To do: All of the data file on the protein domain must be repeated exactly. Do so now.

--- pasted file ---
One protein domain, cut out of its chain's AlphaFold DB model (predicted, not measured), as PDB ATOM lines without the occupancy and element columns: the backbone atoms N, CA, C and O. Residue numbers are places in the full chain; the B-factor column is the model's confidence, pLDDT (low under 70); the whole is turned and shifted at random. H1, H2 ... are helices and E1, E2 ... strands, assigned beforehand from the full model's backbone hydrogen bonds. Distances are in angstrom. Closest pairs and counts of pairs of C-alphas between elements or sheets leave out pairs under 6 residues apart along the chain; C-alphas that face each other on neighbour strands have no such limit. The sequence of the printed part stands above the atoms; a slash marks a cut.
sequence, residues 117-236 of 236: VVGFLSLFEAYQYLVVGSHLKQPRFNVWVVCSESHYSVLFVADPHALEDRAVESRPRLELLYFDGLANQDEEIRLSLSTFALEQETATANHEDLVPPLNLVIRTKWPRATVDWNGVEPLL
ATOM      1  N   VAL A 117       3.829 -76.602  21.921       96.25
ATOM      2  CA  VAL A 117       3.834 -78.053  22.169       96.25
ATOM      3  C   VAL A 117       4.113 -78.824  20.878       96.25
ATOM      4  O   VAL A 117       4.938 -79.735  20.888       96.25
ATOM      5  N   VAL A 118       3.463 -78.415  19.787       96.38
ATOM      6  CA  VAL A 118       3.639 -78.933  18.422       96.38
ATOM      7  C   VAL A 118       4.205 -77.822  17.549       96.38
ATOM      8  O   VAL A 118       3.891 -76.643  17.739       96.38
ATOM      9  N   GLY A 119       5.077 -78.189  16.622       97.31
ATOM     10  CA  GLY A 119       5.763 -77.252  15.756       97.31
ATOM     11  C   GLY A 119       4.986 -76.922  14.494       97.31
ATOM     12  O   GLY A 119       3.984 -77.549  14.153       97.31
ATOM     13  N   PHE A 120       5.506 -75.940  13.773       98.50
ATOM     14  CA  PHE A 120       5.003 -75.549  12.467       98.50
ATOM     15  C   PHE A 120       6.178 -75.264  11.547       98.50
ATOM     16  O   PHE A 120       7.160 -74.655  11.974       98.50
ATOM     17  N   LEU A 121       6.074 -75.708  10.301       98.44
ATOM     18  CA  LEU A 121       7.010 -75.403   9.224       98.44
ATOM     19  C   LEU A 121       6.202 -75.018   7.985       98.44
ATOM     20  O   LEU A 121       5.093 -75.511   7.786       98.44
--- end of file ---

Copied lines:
One protein domain, cut out of its chain's AlphaFold DB model (predicted, not measured), as PDB ATOM lines without the occupancy and element columns: the backbone atoms N, CA, C and O. Residue numbers are places in the full chain; the B-factor column is the model's confidence, pLDDT (low under 70); the whole is turned and shifted at random. H1, H2 ... are helices and E1, E2 ... strands, assigned beforehand from the full model's backbone hydrogen bonds. Distances are in angstrom. Closest pairs and counts of pairs of C-alphas between elements or sheets leave out pairs under 6 residues apart along the chain; C-alphas that face each other on neighbour strands have no such limit. The sequence of the printed part stands above the atoms; a slash marks a cut.
sequence, residues 117-236 of 236: VVGFLSLFEAYQYLVVGSHLKQPRFNVWVVCSESHYSVLFVADPHALEDRAVESRPRLELLYFDGLANQDEEIRLSLSTFALEQETATANHEDLVPPLNLVIRTKWPRATVDWNGVEPLL
ATOM      1  N   VAL A 117       3.829 -76.602  21.921       96.25
ATOM      2  CA  VAL A 117       3.834 -78.053  22.169       96.25
ATOM      3  C   VAL A 117       4.113 -78.824  20.878       96.25
ATOM      4  O   VAL A 117       4.938 -79.735  20.888       96.25
ATOM      5  N   VAL A 118       3.463 -78.415  19.787       96.38
ATOM      6  CA  VAL A 118       3.639 -78.933  18.422       96.38
ATOM      7  C   VAL A 118       4.205 -77.822  17.549       96.38
ATOM      8  O   VAL A 118       3.891 -76.643  17.739       96.38
ATOM      9  N   GLY A 119       5.077 -78.189  16.622       97.31
ATOM     10  CA  GLY A 119       5.763 -77.252  15.756       97.31
ATOM     11  C   GLY A 119       4.986 -76.922  14.494       97.31
ATOM     12  O   GLY A 119       3.984 -77.549  14.153       97.31
ATOM     13  N   PHE A 120       5.506 -75.940  13.773       98.50
ATOM     14  CA  PHE A 120       5.003 -75.549  12.467       98.50
ATOM     15  C   PHE A 120       6.178 -75.264  11.547       98.50
ATOM     16  O   PHE A 120       7.160 -74.655  11.974       98.50
ATOM     17  N   LEU A 121       6.074 -75.708  10.301       98.44
ATOM     18  CA  LEU A 121       7.010 -75.403   9.224       98.44
ATOM     19  C   LEU A 121       6.202 -75.018   7.985       98.44
ATOM     20  O   LEU A 121       5.093 -75.511   7.786       98.44